Part 2, Saturday

I have just finished telling my husband the truth: how I’ve been drinking, hiding it, only managing a few days drink free before buying more and drinking it secretly, the way in which I convince myself round 5pm that drinking is fine, and I’m mad to try and stop.

He really listened. He is amazing.  I have lied to him, and to myself, and to my whole family. But he listened with real kindness in his eyes; and I think he seemed relieved, finally to hear what has been happening, because I suspect he knew, but didn’t want to see it.

He is glad I am talking to him about it. And I am glad to have him in the secret world I’ve been guarding.

32 thoughts on “Part 2, Saturday”

  1. I happy that you told your husband the truth. He is a great man, for listening and understanding you. I am happy that you have such a person in your life. You need more people like him for support.

  2. That took courage and is a big step in the right direction. Your husband will now be able to support you properly and hopefully, this will really help you. Big hug. XXXX

  3. Annie I have not posted before but I have been following your blog and have read it from the start. I am so glad you have told your husband the truth. It is too much to carry on your own and the stress of all the secrecy is horrible. I used to do all the things you have described. At 3pm I would be in my kitchen drinking wine out of a mug so that my girls wouldn’t know. I stopped drinking 38 days ago and it is really tough but having admitted to myself and to a very few people close to me (including my GP and my counsellor who I had been lying to for a very long time) is such a relief. You don’t have to do this alone.

    I am really rooting for you Annie. Please be kind to yourself and grab all the support you can. Your husband and counsellor sound fantastic. I don’t know whether you visit netmums but there is a DRY thread under relationships where a fantastic group of ladies support each other- I would not have made it this far without them xx

  4. Honesty and openness are important to getting sober. All drinkers lie, to themselves, family, friends and employers. You are very fortunate to have a loving husband to stand by you, many people face this struggle alone. I’m so proud of you Annie, you are doing all the right things, the weird thing is when it ‘clicks’ you don’t realise it, all of a sudden you will have a week, then 2 weeks then a month. Take care and stay strong. Noddy x

    1. A week? 2 weeks? A month? I hope so! I am really hoping it does click this time. Thanks for being here, Noddy. Annie x

  5. Great news!! This is very important to your recovery. And I KNEW he sounded like a stand-up guy, so I am not a bit surprised that he reacted with kindness.

    I think I may have said this before, but it might really help for your husband to so some reading on alcoholism and the role of the spouse in recovery. Al Anon is a great resource, though he may balk at having to go to his own meetings. Or just some basic information on how the addict’s brain works — “Alcoholism for Normies” type material (maybe text your long-suffering counselor for some suggestions?). My husband has been so important to my recovery. He rarely has more than one drink when we’re out and would always choose an NA alternative if it is available — I know, weird, right? Anyway, once I committed to sobriety, he was totally onboard. But once he read about how the alcoholic brain works, as embarrassing as it was for me to admit — yup, that’s me — he was able to help even more. Someone who has never been addicted doesn’t understand the crazy, irrational pull the drink has on us. How it’s not just a matter of will power, like giving up pasta or something. How we, who love our families and would never, in normal circumstances, lie to them, or really anyone else, will lie to keep drinking. That sort of thing. It was also helpful for him to understand how physically grueling those first weeks of detox are, because for him, forgoing alcohol would have virtually no physical impact.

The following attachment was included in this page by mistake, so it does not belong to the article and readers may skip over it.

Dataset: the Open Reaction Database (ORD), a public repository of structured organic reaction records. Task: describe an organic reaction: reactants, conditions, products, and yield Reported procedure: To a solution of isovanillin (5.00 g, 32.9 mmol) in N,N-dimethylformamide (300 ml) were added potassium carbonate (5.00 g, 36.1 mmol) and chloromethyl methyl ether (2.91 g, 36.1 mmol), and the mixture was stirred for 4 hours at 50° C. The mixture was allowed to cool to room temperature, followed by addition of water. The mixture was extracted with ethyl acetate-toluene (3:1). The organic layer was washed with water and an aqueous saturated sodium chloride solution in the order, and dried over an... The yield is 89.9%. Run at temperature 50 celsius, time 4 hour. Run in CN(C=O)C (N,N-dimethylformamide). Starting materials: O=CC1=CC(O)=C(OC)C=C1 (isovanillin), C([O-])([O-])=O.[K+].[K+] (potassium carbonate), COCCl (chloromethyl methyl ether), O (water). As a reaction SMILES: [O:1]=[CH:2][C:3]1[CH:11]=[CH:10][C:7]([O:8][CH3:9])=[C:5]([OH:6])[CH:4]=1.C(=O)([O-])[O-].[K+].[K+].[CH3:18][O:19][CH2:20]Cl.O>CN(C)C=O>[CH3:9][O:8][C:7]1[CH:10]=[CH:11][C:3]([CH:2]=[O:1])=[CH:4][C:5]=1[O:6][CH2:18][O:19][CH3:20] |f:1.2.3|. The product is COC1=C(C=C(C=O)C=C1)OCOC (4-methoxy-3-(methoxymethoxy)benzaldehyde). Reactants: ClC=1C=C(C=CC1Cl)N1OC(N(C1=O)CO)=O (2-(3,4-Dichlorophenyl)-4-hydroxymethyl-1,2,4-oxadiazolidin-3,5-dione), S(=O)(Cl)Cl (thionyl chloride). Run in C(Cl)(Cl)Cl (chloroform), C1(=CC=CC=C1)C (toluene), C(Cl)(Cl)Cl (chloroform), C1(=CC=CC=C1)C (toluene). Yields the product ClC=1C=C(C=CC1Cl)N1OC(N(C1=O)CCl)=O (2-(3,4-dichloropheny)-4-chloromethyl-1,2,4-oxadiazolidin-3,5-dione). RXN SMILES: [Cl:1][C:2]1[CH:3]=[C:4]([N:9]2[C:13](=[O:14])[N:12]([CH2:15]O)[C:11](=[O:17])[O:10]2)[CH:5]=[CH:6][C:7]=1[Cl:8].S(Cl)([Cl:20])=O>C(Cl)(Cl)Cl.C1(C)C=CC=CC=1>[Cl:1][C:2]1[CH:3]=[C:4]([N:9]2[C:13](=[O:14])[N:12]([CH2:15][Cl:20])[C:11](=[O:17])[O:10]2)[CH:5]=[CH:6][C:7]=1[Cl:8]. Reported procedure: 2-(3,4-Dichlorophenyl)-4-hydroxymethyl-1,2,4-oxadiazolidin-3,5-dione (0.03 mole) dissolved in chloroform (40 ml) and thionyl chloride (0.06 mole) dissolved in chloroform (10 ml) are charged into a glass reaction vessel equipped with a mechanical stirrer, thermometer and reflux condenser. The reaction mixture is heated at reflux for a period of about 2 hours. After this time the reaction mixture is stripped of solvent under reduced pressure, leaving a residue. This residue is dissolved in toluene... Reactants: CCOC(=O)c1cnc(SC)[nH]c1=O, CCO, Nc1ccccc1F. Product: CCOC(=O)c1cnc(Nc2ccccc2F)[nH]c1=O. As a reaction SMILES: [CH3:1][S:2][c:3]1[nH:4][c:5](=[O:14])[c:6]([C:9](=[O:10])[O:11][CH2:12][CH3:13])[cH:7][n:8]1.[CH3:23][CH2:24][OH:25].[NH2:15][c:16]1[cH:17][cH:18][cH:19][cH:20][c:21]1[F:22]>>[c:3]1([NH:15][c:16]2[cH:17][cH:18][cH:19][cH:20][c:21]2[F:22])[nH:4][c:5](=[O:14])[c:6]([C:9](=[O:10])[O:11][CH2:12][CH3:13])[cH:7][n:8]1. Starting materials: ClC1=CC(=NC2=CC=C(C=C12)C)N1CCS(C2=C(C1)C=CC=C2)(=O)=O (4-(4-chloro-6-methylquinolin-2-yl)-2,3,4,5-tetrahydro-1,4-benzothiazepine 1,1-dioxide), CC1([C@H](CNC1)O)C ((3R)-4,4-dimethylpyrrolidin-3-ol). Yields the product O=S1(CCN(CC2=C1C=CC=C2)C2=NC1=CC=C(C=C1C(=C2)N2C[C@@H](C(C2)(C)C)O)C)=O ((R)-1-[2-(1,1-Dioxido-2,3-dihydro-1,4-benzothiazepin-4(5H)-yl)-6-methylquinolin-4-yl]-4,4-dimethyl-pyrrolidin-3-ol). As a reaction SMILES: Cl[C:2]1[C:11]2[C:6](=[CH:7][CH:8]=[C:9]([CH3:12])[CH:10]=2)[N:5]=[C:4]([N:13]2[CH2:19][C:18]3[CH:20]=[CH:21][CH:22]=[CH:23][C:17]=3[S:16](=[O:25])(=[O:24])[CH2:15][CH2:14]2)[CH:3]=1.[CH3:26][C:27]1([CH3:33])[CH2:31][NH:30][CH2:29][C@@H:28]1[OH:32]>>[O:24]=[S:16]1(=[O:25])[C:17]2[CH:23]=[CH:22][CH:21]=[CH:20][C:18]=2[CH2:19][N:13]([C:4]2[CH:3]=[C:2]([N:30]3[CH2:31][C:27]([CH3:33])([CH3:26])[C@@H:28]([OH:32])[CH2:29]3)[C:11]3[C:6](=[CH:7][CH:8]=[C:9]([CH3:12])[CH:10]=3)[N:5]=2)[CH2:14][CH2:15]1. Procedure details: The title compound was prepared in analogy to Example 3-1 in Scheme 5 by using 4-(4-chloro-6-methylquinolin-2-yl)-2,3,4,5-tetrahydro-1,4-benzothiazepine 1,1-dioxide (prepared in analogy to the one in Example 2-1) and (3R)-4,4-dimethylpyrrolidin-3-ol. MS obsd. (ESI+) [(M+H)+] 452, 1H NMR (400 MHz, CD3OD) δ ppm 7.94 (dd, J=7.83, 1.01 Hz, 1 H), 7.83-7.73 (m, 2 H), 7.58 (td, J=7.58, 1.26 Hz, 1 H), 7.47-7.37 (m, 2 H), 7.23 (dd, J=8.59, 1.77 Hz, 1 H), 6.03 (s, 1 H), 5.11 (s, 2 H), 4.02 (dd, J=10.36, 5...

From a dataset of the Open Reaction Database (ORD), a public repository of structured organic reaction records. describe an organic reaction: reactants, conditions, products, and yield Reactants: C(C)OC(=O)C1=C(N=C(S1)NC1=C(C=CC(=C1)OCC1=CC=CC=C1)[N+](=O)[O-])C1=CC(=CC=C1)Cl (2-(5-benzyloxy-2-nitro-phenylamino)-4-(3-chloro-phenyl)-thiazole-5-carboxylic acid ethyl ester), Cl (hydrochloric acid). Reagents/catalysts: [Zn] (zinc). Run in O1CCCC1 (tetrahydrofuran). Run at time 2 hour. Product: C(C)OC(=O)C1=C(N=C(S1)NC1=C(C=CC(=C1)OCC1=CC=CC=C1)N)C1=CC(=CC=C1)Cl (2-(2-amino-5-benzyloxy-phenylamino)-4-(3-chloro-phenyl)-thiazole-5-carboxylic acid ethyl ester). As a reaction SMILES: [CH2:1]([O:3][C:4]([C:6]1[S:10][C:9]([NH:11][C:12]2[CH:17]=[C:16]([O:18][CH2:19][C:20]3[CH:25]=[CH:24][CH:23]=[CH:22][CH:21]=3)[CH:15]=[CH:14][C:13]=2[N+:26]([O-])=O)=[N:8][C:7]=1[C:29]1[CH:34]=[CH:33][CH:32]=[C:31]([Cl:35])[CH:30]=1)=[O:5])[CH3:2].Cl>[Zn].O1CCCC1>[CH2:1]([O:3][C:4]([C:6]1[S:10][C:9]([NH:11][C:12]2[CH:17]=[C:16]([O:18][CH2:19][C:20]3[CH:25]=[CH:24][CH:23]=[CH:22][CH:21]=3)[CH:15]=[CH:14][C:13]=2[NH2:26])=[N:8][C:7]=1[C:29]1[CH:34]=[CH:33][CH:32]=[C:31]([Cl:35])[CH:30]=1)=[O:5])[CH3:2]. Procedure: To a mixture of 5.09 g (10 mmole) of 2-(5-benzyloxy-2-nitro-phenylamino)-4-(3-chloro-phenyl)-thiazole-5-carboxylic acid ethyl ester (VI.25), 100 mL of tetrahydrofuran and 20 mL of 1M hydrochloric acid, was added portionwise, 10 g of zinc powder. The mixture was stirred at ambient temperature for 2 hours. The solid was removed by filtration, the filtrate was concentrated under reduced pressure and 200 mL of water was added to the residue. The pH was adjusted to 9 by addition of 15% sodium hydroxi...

Anyway, really just meant to say — Go Home Team Annie!

    1. Home Team Annie! Love that. I will tell my husband what you have said. I don’t think he has ever delved into my plentiful supply of alcoholic/recovery literature; directing him towards stuff that might help him understand what is happening to me would be very helpful. Annie x

  6. Yay, Annie!! Huge hug. You were the first to comment on my blog and it was so important for me to know there was someone else out there! I’m thinking about you and I’m so glad you told your husband!! I finally told mine that I’m blogging but haven’t shared the link and he hasn’t asked to see it. He is silently supporting me and not judging me through his actions…and just knowing he is there has kept me moving forward. I want to be a better person for him too!

    1. I don’t think my husband has read more than one post on my blog. I’ve just left a little message over on your blog! Annie x

  7. This is really a profound change Annie. I finally told my husband too on around day 7. Without him, I would not have made it this far. This is a very big deal that you’ve taken this step. Congratulations!

  8. Congratulations! I am relieved for you. Hiding becomes to second nature it’s hard to stop. I find myself doing it even when I don’t have to. Yay, you!

      1. Me too. My friends and family (except for my husband) still don’t know that I’m trying to quit for good. I look forward to “coming out.”

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